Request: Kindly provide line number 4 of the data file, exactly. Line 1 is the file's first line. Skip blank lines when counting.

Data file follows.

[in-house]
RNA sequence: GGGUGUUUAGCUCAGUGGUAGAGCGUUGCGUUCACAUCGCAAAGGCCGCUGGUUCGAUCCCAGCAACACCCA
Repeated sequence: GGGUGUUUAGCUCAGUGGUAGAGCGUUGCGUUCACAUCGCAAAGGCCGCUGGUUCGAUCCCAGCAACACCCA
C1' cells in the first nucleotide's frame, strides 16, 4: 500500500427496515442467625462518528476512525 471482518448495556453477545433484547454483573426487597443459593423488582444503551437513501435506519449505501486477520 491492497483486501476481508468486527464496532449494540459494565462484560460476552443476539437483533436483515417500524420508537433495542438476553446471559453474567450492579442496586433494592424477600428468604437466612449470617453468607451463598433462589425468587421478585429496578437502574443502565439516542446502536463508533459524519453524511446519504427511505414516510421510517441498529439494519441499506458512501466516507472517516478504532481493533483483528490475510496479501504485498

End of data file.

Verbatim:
C1' cells in the first nucleotide's frame, strides 16, 4: 500500500427496515442467625462518528476512525 471482518448495556453477545433484547454483573426487597443459593423488582444503551437513501435506519449505501486477520 491492497483486501476481508468486527464496532449494540459494565462484560460476552443476539437483533436483515417500524420508537433495542438476553446471559453474567450492579442496586433494592424477600428468604437466612449470617453468607451463598433462589425468587421478585429496578437502574443502565439516542446502536463508533459524519453524511446519504427511505414516510421510517441498529439494519441499506458512501466516507472517516478504532481493533483483528490475510496479501504485498